“A wild animal is an opportunist, and a bear is a particularly strong and resourceful one. So when people leave their garbage out, or actually make an effort to feed bears, they’re creating a big problem.”

California Fish and Game gets about three bear calls a week from the South Lake Tahoe area, but most do not involve property damage, and bears are rarely a physical threat. None have been killed in the area this year. Statewide, the bear population is thriving, with about 20,000 animals in the wild. According to the Department of Fish and Game, 16 bears were killed in California in 1997.

“As I see it, we don’t have a bear problem, we have a people problem,” Fish and Game warden Bob Teagle said. “We have a thriving, growing population of bears in California, and as such they are coming into contact with humans more and more.

“We have to learn to live together, and it amazes me when people complain to us about the presence of bears. If you move to Tahoe, you have to expect (bears). It’s like if you live in a house near a golf course, you’re going to expect to get golf balls in your yard occasionally. Having bears around is one of the great, joyful experiences of living here.”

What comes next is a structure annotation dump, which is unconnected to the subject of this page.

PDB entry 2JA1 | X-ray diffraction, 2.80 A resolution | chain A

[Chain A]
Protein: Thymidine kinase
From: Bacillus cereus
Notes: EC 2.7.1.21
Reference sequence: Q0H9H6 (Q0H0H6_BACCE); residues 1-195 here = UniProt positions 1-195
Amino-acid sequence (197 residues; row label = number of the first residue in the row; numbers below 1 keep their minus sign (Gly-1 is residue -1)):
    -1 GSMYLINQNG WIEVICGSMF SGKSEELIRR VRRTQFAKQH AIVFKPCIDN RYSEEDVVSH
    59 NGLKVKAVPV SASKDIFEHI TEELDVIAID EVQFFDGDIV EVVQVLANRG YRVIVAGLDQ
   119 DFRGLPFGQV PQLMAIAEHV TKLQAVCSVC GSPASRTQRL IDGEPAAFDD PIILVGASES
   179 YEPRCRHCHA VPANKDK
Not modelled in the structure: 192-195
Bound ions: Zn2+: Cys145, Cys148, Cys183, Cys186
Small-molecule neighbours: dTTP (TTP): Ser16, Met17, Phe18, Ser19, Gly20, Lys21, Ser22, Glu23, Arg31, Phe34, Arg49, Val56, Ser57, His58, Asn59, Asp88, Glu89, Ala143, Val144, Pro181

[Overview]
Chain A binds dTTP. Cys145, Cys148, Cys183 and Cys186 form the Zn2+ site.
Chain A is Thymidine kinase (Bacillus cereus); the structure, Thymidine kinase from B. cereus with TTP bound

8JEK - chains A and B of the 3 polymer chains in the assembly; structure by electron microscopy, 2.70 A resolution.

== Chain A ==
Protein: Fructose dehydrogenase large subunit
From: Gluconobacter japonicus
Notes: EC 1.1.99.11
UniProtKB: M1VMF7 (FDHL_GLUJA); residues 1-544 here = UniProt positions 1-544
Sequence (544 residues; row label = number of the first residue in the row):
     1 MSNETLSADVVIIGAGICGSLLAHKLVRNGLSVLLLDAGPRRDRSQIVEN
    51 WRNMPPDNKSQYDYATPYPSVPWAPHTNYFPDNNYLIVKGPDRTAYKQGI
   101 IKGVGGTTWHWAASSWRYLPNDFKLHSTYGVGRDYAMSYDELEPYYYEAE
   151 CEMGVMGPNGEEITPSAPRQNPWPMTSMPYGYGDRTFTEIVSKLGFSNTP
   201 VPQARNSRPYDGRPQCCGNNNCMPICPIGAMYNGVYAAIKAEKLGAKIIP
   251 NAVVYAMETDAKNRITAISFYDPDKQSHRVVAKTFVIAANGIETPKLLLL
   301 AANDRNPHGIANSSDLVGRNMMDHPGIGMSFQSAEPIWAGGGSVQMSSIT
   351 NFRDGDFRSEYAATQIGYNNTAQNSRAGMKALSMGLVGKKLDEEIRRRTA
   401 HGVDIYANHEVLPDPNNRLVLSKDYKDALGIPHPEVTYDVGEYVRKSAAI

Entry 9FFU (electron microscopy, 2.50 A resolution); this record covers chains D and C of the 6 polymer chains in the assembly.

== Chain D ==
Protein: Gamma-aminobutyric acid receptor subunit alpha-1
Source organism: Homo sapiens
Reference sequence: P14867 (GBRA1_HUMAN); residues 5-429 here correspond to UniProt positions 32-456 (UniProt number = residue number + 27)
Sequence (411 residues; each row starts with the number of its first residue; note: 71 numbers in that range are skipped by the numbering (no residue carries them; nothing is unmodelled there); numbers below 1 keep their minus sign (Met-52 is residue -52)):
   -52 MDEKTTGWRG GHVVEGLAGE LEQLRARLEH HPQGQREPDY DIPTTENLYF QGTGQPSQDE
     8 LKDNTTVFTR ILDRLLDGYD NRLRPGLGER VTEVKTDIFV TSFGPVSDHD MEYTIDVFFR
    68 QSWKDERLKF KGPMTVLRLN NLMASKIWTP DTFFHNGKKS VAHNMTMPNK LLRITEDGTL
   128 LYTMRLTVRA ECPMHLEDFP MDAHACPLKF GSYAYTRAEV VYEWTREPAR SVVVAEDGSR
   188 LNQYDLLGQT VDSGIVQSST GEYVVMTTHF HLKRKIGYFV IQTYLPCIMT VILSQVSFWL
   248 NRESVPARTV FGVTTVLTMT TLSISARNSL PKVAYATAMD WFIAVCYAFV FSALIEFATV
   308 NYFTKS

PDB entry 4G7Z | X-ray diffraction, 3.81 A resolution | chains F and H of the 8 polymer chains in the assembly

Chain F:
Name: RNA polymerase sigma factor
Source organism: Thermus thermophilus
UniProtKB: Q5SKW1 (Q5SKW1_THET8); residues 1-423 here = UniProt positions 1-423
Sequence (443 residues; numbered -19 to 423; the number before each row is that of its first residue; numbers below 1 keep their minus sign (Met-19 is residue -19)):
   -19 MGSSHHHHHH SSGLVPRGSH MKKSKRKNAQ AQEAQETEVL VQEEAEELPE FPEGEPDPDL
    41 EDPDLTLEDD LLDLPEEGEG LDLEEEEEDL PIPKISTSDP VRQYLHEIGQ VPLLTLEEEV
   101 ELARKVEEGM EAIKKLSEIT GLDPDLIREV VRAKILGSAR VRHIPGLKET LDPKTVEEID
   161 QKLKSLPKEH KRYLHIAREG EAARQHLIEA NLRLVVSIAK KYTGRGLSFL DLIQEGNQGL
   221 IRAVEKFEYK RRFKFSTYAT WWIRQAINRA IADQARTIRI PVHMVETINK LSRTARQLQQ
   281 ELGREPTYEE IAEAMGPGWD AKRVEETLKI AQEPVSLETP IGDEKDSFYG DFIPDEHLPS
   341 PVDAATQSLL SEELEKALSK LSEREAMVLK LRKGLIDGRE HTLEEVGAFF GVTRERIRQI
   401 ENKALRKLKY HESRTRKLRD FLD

Cheryl Millham, executive director of Lake Tahoe Wildlife Care, Inc., has a simple recipe to solve the whole problem: just add seasoning to taste.

“You spoil the food (in the garbage),” she said. “I use a combination of hot Tobasco sauce and ammonia. The bear tastes that, gets sick and never comes back. It works.”

There have also been successful experiments in the Mammoth, Calif., area with shooting nuisance bears with rubber bullets, which doesn’t harm them but scares them off – apparently for good. And Nevada City, Calif., recently passed an ordinance requiring residents to own bear-proof garbage cans.

Tahoe Wildlife Care is a rehabilitation clinic for sick or injured animals, funded solely by private donations and staffed by volunteers. But Millham’s clinic cannot cater to anything bigger than the occasional deer – there are no rehabilitation facilities equipped for bears anywhere in California.

“The only other one I know of (that takes bears) is in Washington state,” she said. “We’re trying to build a bear enclosure here, but we still need to raise a lot of money (about $30,000). Right now, sick or injured bears have nowhere to go. They usually end up being destroyed.”

But not always. One bear cub that was trapped in August in the Gardner Mountain area is now the newest resident of the Folsom Zoo – along with another cub from Tuolome, near Yosemite.

“They just arrived today,” said Valentine, who is expecting two more bears from the Roseville, Calif., area next week. “They’ve imprinted on humans, so they can’t go back to the wild. But they’ll have a safe home here.”

The Gardner Mountain cub was trapped after Fish and Game had monitored it for several days, determining that the mother had disappeared. Another sibling also vanished.

Normally there would have been no room for bear cubs, but another bear the zoo had been caring for died of old age. So instead of starving to death in the wild, the cub now has a new home with other bears to play with.

“Sometimes there is a happy ending,” Valentine said. “I wish it could happen more often.”

Tahoe Daily Tribune E-mail: tribune@tahoe.com